By HILDY MEDINA
Faced with a shrinking number of tenants, California Mart, the premier downtown showroom for Southern California’s apparel industry, is going after a new market.
As part of a five-year expansion plan, CalMart is decreasing its focus on wholesalers of apparel in an effort to attract exporters, customs brokers, makers of home accessories and even buyers from foreign retail chains.
CalMart is currently about 75 percent occupied down from its 77 percent level of last year, but up from the 60-percent range during the depths of the recession. Many tenants moved out during the mid-1990s, and changing trends in the business are slowing the giant showroom’s recovery.
Many newer companies are eschewing permanent showrooms, pushing their products instead through sales representatives or participating in giant apparel trade shows, industry observers say.
Rick Klotz, whose streetwear company Fresh Jive is a few minutes from CalMart, said he doesn’t want a showroom “because we don’t need it.”
“Our clothes are sold through our reps, who travel and visit different retailers,” said Klotz. Fresh Jive also participates in ASR, a giant apparel trade show for the surfing, skateboard and snowboarding apparel markets.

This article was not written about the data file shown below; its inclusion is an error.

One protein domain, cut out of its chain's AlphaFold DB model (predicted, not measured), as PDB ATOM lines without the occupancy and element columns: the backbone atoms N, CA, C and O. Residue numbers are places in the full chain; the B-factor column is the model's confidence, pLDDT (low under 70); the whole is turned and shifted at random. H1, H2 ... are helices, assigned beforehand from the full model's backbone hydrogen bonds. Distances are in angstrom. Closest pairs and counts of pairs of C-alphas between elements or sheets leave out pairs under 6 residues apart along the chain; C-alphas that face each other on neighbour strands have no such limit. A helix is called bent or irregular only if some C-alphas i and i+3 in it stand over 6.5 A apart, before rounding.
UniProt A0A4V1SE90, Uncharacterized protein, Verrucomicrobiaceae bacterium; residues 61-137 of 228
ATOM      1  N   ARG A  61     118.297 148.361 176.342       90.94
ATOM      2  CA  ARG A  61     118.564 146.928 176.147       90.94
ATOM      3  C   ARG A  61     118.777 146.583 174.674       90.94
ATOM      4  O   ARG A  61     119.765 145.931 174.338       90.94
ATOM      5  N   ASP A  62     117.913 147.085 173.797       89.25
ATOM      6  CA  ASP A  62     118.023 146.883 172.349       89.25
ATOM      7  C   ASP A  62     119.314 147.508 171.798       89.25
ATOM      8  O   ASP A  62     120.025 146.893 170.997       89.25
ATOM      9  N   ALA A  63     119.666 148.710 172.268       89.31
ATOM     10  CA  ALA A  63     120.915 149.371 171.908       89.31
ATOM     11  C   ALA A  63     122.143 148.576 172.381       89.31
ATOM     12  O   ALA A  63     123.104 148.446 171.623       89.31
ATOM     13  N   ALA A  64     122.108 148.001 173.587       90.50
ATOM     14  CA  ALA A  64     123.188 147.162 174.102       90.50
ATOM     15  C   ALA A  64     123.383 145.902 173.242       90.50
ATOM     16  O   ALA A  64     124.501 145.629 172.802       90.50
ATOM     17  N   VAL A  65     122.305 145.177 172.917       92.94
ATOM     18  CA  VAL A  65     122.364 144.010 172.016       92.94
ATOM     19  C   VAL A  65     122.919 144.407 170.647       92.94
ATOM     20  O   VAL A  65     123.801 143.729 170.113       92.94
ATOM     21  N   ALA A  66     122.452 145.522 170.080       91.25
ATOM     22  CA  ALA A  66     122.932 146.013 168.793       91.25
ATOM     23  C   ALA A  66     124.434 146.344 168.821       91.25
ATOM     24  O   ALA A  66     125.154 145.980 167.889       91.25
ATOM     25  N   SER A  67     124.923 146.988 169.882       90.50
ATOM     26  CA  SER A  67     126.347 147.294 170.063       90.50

“The trade show advantage is, it’s a temporary basis. When you’re done, you no longer have to maintain the property,” said Joe Loggia, president of Magic International, producer of some the country’s largest apparel trade shows. “We believe trends are certainly toward the temporary showroom environment.”
CalMart is responding to this trend by introducing temporary showrooms for the first time since it opened in 1965. During last month’s market week, a seasonal blitz held five times a year during which retail buyers watch fashion shows and tour showrooms, several manufacturers were invited to rent space on a temporary basis.
CalMart is also trying to promote Southland designers to international retailers by courting foreign apparel buyers. Last month, Japanese buying office Haru Corp. moved into CalMart, marking the showroom’s first international tenant.
The mart has also reserved more wholesale showroom space for home gifts and bedding manufacturers.
Marsha Timson, vice president of sales and leasing at CalMart, insists that the showroom will not lose its apparel focus by expanding its tenant mix.
“Those kinds of businesses will not take away from what we do,” said Timson. “It’s how business has got to be done today.”